While it seemed as if Iran and Germany were on the road to making nice, a recent caricature contest involving Iranian culture minister Majid Moullanourouzi, which supposedly featured cartoons that denied the existence of the Holocaust, has left a bump in the road to mending fences, according to a report from Germany’s public news outlet, Deutsche Welle.
The controversial imagery in question not only postulated that the Holocaust was fictitious, but also poked fun at victims. In Germany, Holocaust denial is a punishable crime.
In July 2015, Iran signed an agreement with the U.S., U.K., France, China, Russia and Germany to lift economic sanctions so long as it restricts its nuclear program. Now, Germany is taking the new partnership with Iran one step further, and has planned to show a traveling exhibition of Modern art from the Tehran Museum of Contemporary Art via a deal organized through the Prussian Cultural Heritage Foundation.
The exhibition in Berlin is set to open December 2016 and feature paintings by Claude Monet, Max Ernst and Jackson Pollock that once belonged to former Shah Farah Pahlavi and have not been shown abroad since the Iranian Revolution of 1979. A host museum has yet to be announced, according to the Art Newspaper.
However, shortly after the two countries finalized plans for the historic exhibition, Moullanourouzi, who also serves as director of TMoCA, participated in the controversial art contest by awarding top prizes to winners.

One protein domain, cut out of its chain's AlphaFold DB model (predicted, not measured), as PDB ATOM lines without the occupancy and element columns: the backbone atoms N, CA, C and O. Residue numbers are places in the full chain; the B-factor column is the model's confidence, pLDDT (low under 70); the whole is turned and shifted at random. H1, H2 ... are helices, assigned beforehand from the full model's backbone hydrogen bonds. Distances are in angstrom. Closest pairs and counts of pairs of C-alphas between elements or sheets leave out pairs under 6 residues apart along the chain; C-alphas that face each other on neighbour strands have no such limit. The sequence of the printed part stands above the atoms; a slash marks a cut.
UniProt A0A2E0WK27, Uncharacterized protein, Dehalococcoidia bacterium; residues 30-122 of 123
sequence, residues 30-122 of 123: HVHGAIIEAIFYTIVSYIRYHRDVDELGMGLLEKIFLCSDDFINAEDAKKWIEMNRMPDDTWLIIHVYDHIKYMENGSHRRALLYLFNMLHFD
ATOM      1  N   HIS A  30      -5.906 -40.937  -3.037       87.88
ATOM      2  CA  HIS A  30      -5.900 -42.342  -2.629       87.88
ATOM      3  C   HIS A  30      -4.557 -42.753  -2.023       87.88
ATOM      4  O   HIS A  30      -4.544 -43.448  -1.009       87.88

During a May press conference, a government spokesperson explained that the cartoon contest had previously been discussed during German Foreign Minister Frank-Walter Steinmeier’s last trip to Iran in February, and at that time the minister had expressed his opposition to the event.
The exhibition has been given $3.4 million in funding so far from the German commissioner for culture and the media, Monika Grütters, and approximately $569,150 from the Foreign Ministry.
“At the time, we were unaware of the partner’s connection to Holocaust denial,” said Grütters’ press office, adding that culture minister would “never provide political support to Holocaust deniers.”
While the Culture Ministry has not confirmed whether it will continue to support the exhibition, the Foreign Ministry and Prussian Cultural Heritage Foundation appear to want to push forward.
“Our policy is such that more, not less, contact be made, and that we need more exchange in the cultural arena, even though it can sometimes be difficult and tedious,” the Foreign Ministry told Deutsche Welle. “Denial of the Holocaust will not find a stage in Germany.”